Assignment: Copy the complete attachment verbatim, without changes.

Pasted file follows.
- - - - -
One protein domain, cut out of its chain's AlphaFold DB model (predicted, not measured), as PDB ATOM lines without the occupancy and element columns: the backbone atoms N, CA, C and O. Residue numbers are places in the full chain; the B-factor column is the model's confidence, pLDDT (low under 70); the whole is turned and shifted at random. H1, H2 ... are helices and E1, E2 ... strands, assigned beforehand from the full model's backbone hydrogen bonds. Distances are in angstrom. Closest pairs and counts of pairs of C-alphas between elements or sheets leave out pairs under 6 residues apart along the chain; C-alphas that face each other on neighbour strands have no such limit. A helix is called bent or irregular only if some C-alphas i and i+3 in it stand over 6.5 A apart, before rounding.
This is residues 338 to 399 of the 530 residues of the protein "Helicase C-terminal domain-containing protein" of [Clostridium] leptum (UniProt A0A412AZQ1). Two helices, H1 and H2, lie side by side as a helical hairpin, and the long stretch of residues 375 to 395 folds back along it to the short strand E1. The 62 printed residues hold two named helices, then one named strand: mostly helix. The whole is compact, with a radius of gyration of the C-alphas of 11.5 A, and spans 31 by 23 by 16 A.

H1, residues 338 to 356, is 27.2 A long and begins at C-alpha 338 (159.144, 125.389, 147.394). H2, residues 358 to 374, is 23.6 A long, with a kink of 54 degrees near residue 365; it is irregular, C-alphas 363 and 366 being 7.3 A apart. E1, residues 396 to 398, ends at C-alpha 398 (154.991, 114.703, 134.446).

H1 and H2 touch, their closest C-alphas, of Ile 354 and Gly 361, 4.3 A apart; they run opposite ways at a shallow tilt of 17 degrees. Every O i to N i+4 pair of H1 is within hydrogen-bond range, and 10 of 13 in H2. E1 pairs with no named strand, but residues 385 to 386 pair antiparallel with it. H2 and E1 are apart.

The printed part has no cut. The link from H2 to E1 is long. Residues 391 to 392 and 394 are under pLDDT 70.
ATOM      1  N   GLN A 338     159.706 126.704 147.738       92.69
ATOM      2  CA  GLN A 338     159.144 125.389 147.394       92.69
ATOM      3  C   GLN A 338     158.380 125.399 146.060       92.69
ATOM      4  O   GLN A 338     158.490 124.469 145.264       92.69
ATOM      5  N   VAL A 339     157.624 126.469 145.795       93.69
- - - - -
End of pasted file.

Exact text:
One protein domain, cut out of its chain's AlphaFold DB model (predicted, not measured), as PDB ATOM lines without the occupancy and element columns: the backbone atoms N, CA, C and O. Residue numbers are places in the full chain; the B-factor column is the model's confidence, pLDDT (low under 70); the whole is turned and shifted at random. H1, H2 ... are helices and E1, E2 ... strands, assigned beforehand from the full model's backbone hydrogen bonds. Distances are in angstrom. Closest pairs and counts of pairs of C-alphas between elements or sheets leave out pairs under 6 residues apart along the chain; C-alphas that face each other on neighbour strands have no such limit. A helix is called bent or irregular only if some C-alphas i and i+3 in it stand over 6.5 A apart, before rounding.
This is residues 338 to 399 of the 530 residues of the protein "Helicase C-terminal domain-containing protein" of [Clostridium] leptum (UniProt A0A412AZQ1). Two helices, H1 and H2, lie side by side as a helical hairpin, and the long stretch of residues 375 to 395 folds back along it to the short strand E1. The 62 printed residues hold two named helices, then one named strand: mostly helix. The whole is compact, with a radius of gyration of the C-alphas of 11.5 A, and spans 31 by 23 by 16 A.

H1, residues 338 to 356, is 27.2 A long and begins at C-alpha 338 (159.144, 125.389, 147.394). H2, residues 358 to 374, is 23.6 A long, with a kink of 54 degrees near residue 365; it is irregular, C-alphas 363 and 366 being 7.3 A apart. E1, residues 396 to 398, ends at C-alpha 398 (154.991, 114.703, 134.446).

H1 and H2 touch, their closest C-alphas, of Ile 354 and Gly 361, 4.3 A apart; they run opposite ways at a shallow tilt of 17 degrees. Every O i to N i+4 pair of H1 is within hydrogen-bond range, and 10 of 13 in H2. E1 pairs with no named strand, but residues 385 to 386 pair antiparallel with it. H2 and E1 are apart.

The printed part has no cut. The link from H2 to E1 is long. Residues 391 to 392 and 394 are under pLDDT 70.
ATOM      1  N   GLN A 338     159.706 126.704 147.738       92.69
ATOM      2  CA  GLN A 338     159.144 125.389 147.394       92.69
ATOM      3  C   GLN A 338     158.380 125.399 146.060       92.69
ATOM      4  O   GLN A 338     158.490 124.469 145.264       92.69
ATOM      5  N   VAL A 339     157.624 126.469 145.795       93.69